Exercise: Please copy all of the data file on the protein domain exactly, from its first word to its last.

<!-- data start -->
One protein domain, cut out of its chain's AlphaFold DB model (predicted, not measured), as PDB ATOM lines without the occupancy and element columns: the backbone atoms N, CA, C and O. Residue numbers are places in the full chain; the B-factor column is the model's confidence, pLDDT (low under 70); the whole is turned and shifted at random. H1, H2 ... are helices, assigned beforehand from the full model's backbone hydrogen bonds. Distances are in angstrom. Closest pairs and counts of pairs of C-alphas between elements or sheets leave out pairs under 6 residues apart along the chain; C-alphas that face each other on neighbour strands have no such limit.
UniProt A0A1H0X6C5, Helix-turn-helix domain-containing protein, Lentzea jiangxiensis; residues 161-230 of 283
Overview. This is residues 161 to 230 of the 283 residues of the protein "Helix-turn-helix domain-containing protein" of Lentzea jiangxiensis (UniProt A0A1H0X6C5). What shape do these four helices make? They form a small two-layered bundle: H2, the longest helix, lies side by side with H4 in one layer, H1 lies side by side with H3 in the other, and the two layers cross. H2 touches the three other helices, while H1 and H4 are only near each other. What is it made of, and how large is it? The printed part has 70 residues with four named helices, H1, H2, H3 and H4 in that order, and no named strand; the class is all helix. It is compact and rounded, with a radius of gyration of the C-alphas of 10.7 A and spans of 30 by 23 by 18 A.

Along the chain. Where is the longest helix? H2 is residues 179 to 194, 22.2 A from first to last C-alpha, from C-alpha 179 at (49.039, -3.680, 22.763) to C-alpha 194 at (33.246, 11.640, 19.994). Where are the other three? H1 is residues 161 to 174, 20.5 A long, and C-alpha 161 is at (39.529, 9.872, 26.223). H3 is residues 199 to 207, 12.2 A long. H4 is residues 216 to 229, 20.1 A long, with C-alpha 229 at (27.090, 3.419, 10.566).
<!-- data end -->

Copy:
One protein domain, cut out of its chain's AlphaFold DB model (predicted, not measured), as PDB ATOM lines without the occupancy and element columns: the backbone atoms N, CA, C and O. Residue numbers are places in the full chain; the B-factor column is the model's confidence, pLDDT (low under 70); the whole is turned and shifted at random. H1, H2 ... are helices, assigned beforehand from the full model's backbone hydrogen bonds. Distances are in angstrom. Closest pairs and counts of pairs of C-alphas between elements or sheets leave out pairs under 6 residues apart along the chain; C-alphas that face each other on neighbour strands have no such limit.
UniProt A0A1H0X6C5, Helix-turn-helix domain-containing protein, Lentzea jiangxiensis; residues 161-230 of 283
Overview. This is residues 161 to 230 of the 283 residues of the protein "Helix-turn-helix domain-containing protein" of Lentzea jiangxiensis (UniProt A0A1H0X6C5). What shape do these four helices make? They form a small two-layered bundle: H2, the longest helix, lies side by side with H4 in one layer, H1 lies side by side with H3 in the other, and the two layers cross. H2 touches the three other helices, while H1 and H4 are only near each other. What is it made of, and how large is it? The printed part has 70 residues with four named helices, H1, H2, H3 and H4 in that order, and no named strand; the class is all helix. It is compact and rounded, with a radius of gyration of the C-alphas of 10.7 A and spans of 30 by 23 by 18 A.

Along the chain. Where is the longest helix? H2 is residues 179 to 194, 22.2 A from first to last C-alpha, from C-alpha 179 at (49.039, -3.680, 22.763) to C-alpha 194 at (33.246, 11.640, 19.994). Where are the other three? H1 is residues 161 to 174, 20.5 A long, and C-alpha 161 is at (39.529, 9.872, 26.223). H3 is residues 199 to 207, 12.2 A long. H4 is residues 216 to 229, 20.1 A long, with C-alpha 229 at (27.090, 3.419, 10.566).